Without a second thought, Cassandra stepped out of the car. A moment later, she moved quickly down the sidewalk toward the three. Senses alive and alert, she fought back her smile. The closer she got to her target, the more convinced she became that her plan would work. So far, neither Santos nor the coyote shifter with her gave any indication they sensed her approach. Luck might finally be in her favor.
Unfortunately, it didn’t hold. She knew the moment Santos realized she was there. The younger woman stopped and pivoted in her direction. At the same time, her left hand went to the small of her back where Cassandra assumed she had a weapon. A split second later, Santos’ companions reacted. The man, the coyote shifter, turned, his right hand disappeared under his suit jacket. The woman, a normal, stepped forward, placing herself between her and Santos. Interesting. Could the woman know who, perhaps even what, Cassandra was? That was something she would have to think about later. First things first.
“Hello, Mackenzie. I think it’s time we talk,” Cassandra said, her voice silky smooth but the weight of command obvious.
In case you haven’t picked up the three previous books in the series, or the novella, here they are.
Nocturnal Origins (Nocturnal Lives Book 1)
Some things can never be forgotten, no matter how hard you try.
Detective Sergeant Mackenzie Santos knows that bitter lesson all too well. The day she died changed her life and her perception of the world forever.It doesn’t matter that everyone, even her doctors, believe a miracle occurred when she awoke in the hospital morgue. Mac knows better. It hadn’t been a miracle, at least not a holy one. As far as she’s concerned, that’s the day the dogs of Hell came for her.
Investigating one of the most horrendous murders in recent Dallas history, Mac also has to break in a new partner and deal with nosy reporters who follow her every move and who publish confidential details of the investigation without a qualm.
Complicating matters even more, Mac learns the truth about her family and herself, a truth that forces her to deal with the monster within, as well as those on the outside.But none of this matters as much as discovering the identity of the murderer before he can kill again.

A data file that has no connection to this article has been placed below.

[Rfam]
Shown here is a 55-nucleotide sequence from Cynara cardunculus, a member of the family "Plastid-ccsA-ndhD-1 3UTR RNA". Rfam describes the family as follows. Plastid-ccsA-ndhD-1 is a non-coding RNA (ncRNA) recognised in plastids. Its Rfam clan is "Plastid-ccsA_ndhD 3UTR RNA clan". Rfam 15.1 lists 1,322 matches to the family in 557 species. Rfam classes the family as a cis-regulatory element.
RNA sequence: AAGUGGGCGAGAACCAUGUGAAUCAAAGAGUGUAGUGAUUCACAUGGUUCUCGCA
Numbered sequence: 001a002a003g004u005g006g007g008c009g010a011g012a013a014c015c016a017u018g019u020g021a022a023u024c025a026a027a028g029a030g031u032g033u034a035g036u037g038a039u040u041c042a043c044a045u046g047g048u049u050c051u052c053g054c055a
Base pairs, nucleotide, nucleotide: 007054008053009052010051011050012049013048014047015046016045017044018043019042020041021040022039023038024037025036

Nocturnal Serenade (Nocturnal Lives Book 2)
Lt. Mackenzie Santos of the Dallas Police Department learns there are worst things than finding out you come from a long line of shapeshifters. At least that’s what she keeps telling herself. It’s not that she resents suddenly discovering she can turn into a jaguar. Nor is it really the fact that no one warned her what might happen to her one day. Although, come to think of it, her mother does have a lot of explaining to do when – and if – Mac ever talks to her again. No, the real problem is how to keep the existence of shapeshifters hidden from the normals, especially when just one piece of forensic evidence in the hands of the wrong technician could lead to their discovery.
Add in blackmail, a long overdue talk with her grandmother about their heritage and an attack on her mother and Mac’s life is about to get a lot more complicated. What she wouldn’t give for a run-of-the-mill murder to investigate. THAT would be a nice change of pace.
Nocturnal Interlude (Nocturnal Lives Book 3)
Lt. Mackenzie Santos swears she will never take another vacation again as long as she lives. The moment she returns home, two federal agents are there to take her into custody. Then she finds out her partner, Sgt. Patricia Collins, as well as several others are missing. Several of the missing have connections to law enforcement. All are connected to Mac through one important and very secret fact — they are all shapechangers. Has someone finally discovered that the myths and bad Hollywood movies are actually based on fact or is there something else, something more insidious at work?
Mac finds herself in a race against time not only to save her partner and the others but to discover who was behind their disappearances. As she does, she finds herself dealing with Internal Affairs, dirty cops, the Feds and a possible conspiracy within the shapeshifter community that could not only bring their existence to light but cause a civil war between shifters.
Nocturnal Haunts (Nocturnal Lives)
Lt. Mackenzie Santos has seen just about everything in more than ten years as a cop. The last few months have certainly shown her more than she’d ever expected. She’s learned that real monsters don’t always hide under the bed or in the closet. They walk the streets and can exist in the best of faimlies.
When she’s called out to a crime scene and has to face the possibility that there are even more monsters walking the Earth than she knew, she finds herself longing for the days before she started turning furry with the full moon.